• Women Craft Producers Association

    Economic, social and cultural development for women producers in Myanmar

  • About

    The Women Craft Producers Association is a collective in the Magwe region of Myanmar. The WCPA is a social business concept working towards the aim of economically, socially and culturally supporting women producers. The WCPA has made impressive strides and continues to demonstrate potential for increased impact.

  • Context

    Historically, women in Dry Zone have been unable to access both government services and the business community. WCPA creates tangible and effective links between the women producers, the regulatory process and market mechanisms. In this manner, the social business is able to accomplish its objectives to reduce poverty and to connect to market demand.


    Private businesses in Bagan and Yangon have access to high quality Myanmar-made textiles and handicrafts. Public services and informal education sessions are now accessible to rural communities, and the program is compatible with the GoM’s policies to alleviate rural poverty and promote inclusive growth.

  • Training

    The WCPA training is provided by ActionAid Myanmar. Vocational training is offered in weaving, sewing, rattan and jewelry, and occurs at seven VT Centres, four in Pokkoku Township and three in Myaing Township.


    Trainings are offered 3 or 4 times per year at each of the seven locations, and each session is 3 to 4 months in duration. Potential trainees are identified by program Fellows, village track, trainers, as well as the woman’s interest. To overcome potential barriers to attendance, transportation and on-site daycare are provided to trainees.


    Each trainee receives a monthly stipend while attending the course, thereby reducing the stress and need to earn income for food. During vocational training, trainees also receive informal education trainings in nutrition, hygiene, gender, HIV prevention, literacy and numeracy skills.


    Women Producers Support Groups

    Women are encouraged to organise themselves and form Women Producers Support Groups (WPSG). The women receive necessary information including roles, responsibilities, benefits and financial support. Women organise themselves in groups of 3-15 and enter a contract whereby they agree to produce and sell together. They elect a leader, who is responsible for obtaining orders, delivering finished products and disbursing the monies earned. The leader is also responsible to represent the group during the regular monthly WCPA meeting.The groups receive book-keeping training and are linked to the market through the Association. The WCPA, in turn, is a coalition of producers, government representative and private businesses that strengthen the WPSGs link to the marketplace.

  • Product Development

    When a new group is formed, the WCPA Coordinator orders specific start up products similar to what the women learned during training. For members who do not own equipment, the project provides a no interest loan and procures the machine and supplies for them. For example, a sewing woman may require a machine and thread, and a rattan women may require metal implements needed to mold and shape the rattan. The women pay back the loan incrementally and ultimately have full possession of their equipment.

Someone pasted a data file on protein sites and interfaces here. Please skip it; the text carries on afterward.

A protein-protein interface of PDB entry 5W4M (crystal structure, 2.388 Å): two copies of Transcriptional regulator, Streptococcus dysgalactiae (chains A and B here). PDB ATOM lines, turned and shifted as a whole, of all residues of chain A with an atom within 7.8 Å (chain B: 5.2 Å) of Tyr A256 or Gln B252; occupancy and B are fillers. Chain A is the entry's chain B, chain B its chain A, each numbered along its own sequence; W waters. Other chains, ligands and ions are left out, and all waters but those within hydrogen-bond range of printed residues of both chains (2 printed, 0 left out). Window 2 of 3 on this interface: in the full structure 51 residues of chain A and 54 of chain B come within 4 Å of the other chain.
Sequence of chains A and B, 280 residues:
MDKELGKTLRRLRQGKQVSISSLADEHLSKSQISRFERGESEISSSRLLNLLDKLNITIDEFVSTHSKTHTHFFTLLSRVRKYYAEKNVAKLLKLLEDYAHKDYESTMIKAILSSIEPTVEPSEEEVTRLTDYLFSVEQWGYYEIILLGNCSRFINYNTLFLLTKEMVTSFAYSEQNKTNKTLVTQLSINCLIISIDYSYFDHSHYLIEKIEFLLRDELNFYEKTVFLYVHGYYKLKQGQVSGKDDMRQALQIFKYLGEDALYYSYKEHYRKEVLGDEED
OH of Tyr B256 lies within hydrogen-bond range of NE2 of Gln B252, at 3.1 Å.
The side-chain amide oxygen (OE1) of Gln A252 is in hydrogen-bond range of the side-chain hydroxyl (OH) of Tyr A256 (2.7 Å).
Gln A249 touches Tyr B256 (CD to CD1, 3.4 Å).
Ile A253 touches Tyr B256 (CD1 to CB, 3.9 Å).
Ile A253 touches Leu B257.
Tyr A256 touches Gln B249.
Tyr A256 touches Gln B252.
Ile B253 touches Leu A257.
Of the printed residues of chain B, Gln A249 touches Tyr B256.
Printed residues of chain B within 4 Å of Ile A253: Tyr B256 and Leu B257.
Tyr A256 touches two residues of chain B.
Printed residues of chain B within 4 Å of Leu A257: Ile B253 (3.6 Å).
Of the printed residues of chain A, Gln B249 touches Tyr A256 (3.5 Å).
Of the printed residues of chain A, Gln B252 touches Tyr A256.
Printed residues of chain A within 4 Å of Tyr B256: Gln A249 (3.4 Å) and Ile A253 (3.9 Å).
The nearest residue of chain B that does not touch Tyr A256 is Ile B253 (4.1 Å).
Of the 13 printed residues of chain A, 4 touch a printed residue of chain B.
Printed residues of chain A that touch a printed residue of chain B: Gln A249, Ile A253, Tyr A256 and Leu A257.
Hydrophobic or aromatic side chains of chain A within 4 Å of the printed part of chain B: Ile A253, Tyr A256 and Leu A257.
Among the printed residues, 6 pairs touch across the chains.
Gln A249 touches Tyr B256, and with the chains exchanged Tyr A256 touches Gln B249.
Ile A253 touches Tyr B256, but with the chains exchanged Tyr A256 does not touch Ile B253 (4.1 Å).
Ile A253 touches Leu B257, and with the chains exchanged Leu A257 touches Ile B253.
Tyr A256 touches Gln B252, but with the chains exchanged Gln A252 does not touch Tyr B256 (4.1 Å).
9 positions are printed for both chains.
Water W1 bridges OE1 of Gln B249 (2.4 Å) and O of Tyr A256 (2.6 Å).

The next step is the creation of a marketable design. Each week, two leaders from the WPSGs attend Training of Trainers (TOT), by rotation. During the TOT sessions, new product designs are taught and skills are reinforced. These leaders return to their groups and teach the other members how to fabricate the designs.


    Marketing then generates demand for the new designs. Some demand comes from direct sales channels, such as the sales emporium and from events. Others come from wholesale orders from hotels, International NGOs and private clients.


    Profit Distribution

    Once the WPSGs complete the production, the quality control staff inspects the products through a vigorous quality control process. A product profile is created for each item listing the costs of production and the sales price. The production cost for each item includes cost of material per piece, estimated time to produce, cost of labour per piece and the sale price per piece. The products are then taken to MBoutik in Nyaung U where each item is tagged with a coding system that records the name of the producer, the producer group and the selling price. The product is registered in the stock and data is recorded in the financial system. When this process is complete, payment is made immediately to the WPSGs.


    When the item is sold, 100% of the profit is allocated to the WPSG that produced the product. From this amount, 60% is paid directly to the WPSG, which is distributed among the members. 40% of the profit is deposited in a collective savings account for all the WPSGs.


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